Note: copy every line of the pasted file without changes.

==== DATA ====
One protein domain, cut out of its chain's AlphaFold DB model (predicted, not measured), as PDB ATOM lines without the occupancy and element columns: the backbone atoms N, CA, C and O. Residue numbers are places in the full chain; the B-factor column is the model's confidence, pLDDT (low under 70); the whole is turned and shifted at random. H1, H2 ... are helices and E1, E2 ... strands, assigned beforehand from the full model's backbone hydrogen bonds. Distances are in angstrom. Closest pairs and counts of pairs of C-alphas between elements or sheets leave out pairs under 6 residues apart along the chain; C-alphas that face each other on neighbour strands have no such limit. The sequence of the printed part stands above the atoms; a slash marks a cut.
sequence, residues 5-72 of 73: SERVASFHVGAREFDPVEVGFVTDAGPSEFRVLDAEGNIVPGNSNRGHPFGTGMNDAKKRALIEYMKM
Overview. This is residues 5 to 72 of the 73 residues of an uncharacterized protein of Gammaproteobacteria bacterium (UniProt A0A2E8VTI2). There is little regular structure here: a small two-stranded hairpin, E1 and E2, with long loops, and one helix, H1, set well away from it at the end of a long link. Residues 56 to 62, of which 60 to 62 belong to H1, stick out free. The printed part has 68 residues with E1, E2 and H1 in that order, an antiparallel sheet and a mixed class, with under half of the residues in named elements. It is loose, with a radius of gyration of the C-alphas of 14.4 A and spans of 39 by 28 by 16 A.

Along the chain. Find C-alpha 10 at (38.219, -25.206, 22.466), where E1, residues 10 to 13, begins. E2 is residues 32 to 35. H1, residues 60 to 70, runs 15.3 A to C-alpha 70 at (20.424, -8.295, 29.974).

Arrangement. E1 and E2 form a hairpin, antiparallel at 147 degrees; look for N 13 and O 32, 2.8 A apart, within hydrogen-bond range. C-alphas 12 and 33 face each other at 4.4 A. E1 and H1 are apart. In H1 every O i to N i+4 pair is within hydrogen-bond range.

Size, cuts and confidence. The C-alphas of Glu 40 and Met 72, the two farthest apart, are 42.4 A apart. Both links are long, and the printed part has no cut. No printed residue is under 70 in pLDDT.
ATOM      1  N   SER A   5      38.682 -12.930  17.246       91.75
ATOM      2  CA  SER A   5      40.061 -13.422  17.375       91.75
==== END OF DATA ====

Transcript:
One protein domain, cut out of its chain's AlphaFold DB model (predicted, not measured), as PDB ATOM lines without the occupancy and element columns: the backbone atoms N, CA, C and O. Residue numbers are places in the full chain; the B-factor column is the model's confidence, pLDDT (low under 70); the whole is turned and shifted at random. H1, H2 ... are helices and E1, E2 ... strands, assigned beforehand from the full model's backbone hydrogen bonds. Distances are in angstrom. Closest pairs and counts of pairs of C-alphas between elements or sheets leave out pairs under 6 residues apart along the chain; C-alphas that face each other on neighbour strands have no such limit. The sequence of the printed part stands above the atoms; a slash marks a cut.
sequence, residues 5-72 of 73: SERVASFHVGAREFDPVEVGFVTDAGPSEFRVLDAEGNIVPGNSNRGHPFGTGMNDAKKRALIEYMKM
Overview. This is residues 5 to 72 of the 73 residues of an uncharacterized protein of Gammaproteobacteria bacterium (UniProt A0A2E8VTI2). There is little regular structure here: a small two-stranded hairpin, E1 and E2, with long loops, and one helix, H1, set well away from it at the end of a long link. Residues 56 to 62, of which 60 to 62 belong to H1, stick out free. The printed part has 68 residues with E1, E2 and H1 in that order, an antiparallel sheet and a mixed class, with under half of the residues in named elements. It is loose, with a radius of gyration of the C-alphas of 14.4 A and spans of 39 by 28 by 16 A.

Along the chain. Find C-alpha 10 at (38.219, -25.206, 22.466), where E1, residues 10 to 13, begins. E2 is residues 32 to 35. H1, residues 60 to 70, runs 15.3 A to C-alpha 70 at (20.424, -8.295, 29.974).

Arrangement. E1 and E2 form a hairpin, antiparallel at 147 degrees; look for N 13 and O 32, 2.8 A apart, within hydrogen-bond range. C-alphas 12 and 33 face each other at 4.4 A. E1 and H1 are apart. In H1 every O i to N i+4 pair is within hydrogen-bond range.

Size, cuts and confidence. The C-alphas of Glu 40 and Met 72, the two farthest apart, are 42.4 A apart. Both links are long, and the printed part has no cut. No printed residue is under 70 in pLDDT.
ATOM      1  N   SER A   5      38.682 -12.930  17.246       91.75
ATOM      2  CA  SER A   5      40.061 -13.422  17.375       91.75